Dr. Thomas Kerenyi's speech on the occasion of receiving the Knight’s Cross of the Order of Merit of the Republic of Hungary

Dear Friends and Guests,

I am very honored to receive this medal of the Hungarian Republic which the Consul General bestowed upon me.

For many years I felt, that for the great foundation in my education, received in Hungary before I left in 1956, I should give back something, when I can, someday.

The opportunity finally came when a grateful patient donated substantial funds towards my pet project. It was then, in the late 80's, when I was able to set up the Kerenyi Perinatal Research Foundation to sponsor a Fellowship. After the initial years when the Fellowship needed to be refunded, three friends stepped forward each helping for 2-3 years. First George Soros through his Open Society Institute, then Tamas Peterffy of NY and in the last couple of years Paul Josefowitz of London.

The Fellowship made it possible, between 1990 and 2002, for 10 young Hungarian obstetricians to spend one year each, at the Mount Sinai Hospital in NY, studying, observing, participating in research and learning English. After they returned to Hungary, I was pleased to see them prosper and advance in their carrier faster than expected, thanks to the enriching experience here in New York in this great City. Now they are leaders in their various academic communities in Debrecen, Pécs and Budapest, and I am very proud of them.

The project was regretfully terminated when I had a serious heart attack in late 2001 and had to concentrate on my recovery. I used that time to write a book about my experiences before and after 1956. The book was Titled: Ice Chips in English and Szívügy in Hungarian.

I also started an online interactive course on Fetal Heart Rate Monitoring. The course has been in use for three years at five large New York-area hospitals. Thus far, over 2,000 obstetrics clinicians, including physicians, nurses, and nurse/midwives have taken the course as part of their required continuing education. Last June I presented the course to the the annual meeting of the Hungarian Society of Obstetricians and Gynecologists, held at the University of Debrecen. At the hosts request, we are now working toward making the course available in Hungarian. My former fellowship recipients, now well established in Hungary, will help in the translation and editing, and an application for supporting this project is pending with the OSI.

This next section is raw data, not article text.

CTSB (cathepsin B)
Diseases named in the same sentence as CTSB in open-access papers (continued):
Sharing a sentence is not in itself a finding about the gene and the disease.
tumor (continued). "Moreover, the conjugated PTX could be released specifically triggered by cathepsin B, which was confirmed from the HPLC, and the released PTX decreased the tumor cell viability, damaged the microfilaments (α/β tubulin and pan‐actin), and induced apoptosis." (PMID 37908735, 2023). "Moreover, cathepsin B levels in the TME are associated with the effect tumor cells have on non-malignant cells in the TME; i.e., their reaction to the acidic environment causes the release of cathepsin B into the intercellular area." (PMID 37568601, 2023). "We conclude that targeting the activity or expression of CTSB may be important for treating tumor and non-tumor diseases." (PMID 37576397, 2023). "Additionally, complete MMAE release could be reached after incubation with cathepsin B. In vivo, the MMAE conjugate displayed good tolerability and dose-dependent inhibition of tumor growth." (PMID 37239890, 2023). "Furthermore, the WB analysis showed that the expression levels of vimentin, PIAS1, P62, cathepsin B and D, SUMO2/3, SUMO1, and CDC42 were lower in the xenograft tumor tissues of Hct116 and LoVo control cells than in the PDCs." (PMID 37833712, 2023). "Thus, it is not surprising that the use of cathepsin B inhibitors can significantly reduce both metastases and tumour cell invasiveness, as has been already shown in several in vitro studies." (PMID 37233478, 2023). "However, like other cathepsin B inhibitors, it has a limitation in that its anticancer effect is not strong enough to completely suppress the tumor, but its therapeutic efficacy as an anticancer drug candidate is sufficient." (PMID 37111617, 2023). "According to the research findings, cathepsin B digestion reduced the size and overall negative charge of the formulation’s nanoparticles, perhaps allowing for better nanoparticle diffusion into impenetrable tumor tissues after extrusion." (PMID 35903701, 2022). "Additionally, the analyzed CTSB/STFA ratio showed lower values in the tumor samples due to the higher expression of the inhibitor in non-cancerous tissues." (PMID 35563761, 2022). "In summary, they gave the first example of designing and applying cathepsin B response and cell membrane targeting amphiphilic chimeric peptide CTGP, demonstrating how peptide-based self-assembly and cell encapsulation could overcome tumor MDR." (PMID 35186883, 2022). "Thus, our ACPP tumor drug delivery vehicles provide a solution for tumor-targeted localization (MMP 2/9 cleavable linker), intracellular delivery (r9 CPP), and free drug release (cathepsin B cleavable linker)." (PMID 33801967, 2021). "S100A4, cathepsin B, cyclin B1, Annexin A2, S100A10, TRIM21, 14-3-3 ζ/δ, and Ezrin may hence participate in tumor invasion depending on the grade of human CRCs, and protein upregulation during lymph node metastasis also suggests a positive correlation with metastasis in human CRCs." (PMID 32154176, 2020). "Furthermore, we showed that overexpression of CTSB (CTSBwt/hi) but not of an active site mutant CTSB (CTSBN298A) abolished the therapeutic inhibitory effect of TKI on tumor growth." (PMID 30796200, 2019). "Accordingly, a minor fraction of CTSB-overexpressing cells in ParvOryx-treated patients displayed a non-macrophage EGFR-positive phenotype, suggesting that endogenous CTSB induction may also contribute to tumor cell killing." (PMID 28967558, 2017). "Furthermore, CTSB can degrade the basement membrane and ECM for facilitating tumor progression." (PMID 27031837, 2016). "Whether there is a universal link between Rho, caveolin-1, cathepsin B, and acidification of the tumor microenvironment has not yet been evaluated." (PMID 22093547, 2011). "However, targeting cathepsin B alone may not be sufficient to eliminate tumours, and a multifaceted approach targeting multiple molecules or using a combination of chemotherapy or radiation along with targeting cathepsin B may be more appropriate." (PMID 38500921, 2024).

I’m very hopeful that this effort will not only advance the cause of medical education in Hungary, but also perpetuate the bond I’ve worked hard to develop between the leaders - and future leaders - of medicine in my two countries.

Recently, re-reading my own book, I remembered something about my father that I almost forgot. And when I was notified about receiving this honor I was struck by the parallel between him and myself.

In 1999 long after my father died, my mother who lived in Szeged, got in the mail a commemorative document which read: "For a Free Hungary" - and I quote: "Kerényi Józsefnek az 1945 és '56 között, a haza szabadságának és függetlenségének védelmében szerzett érdemek elismeréseként." - acknowledging my fathers contributions between 1945 and '56 for the defense of the country's freedom and independence.

But during that time he was in Siberia in a Gulag Camp trying to survive. 10 years on the Gulag!
I was far luckier here in America. I only had to look after 10 young doctors in New York to receive a similar decoration! - Tempora Mutantur!

In closing I would like to repeat my often quoted mantra, extracting a pledge from those homeward-bound Hungarian physicians when they came to say good bye to me.

- How could we thank you enough? - they all asked.
- My answer was always the same: "Keep the chain of goodwill going!"

I wanted them to remember, that when they find themselves in the position to be able to help someone, don't just think about it, but step up and do so - to maintain and reinforce an unbroken chain of GOODWILL.

I also ask the same from all of you here!
Thank you.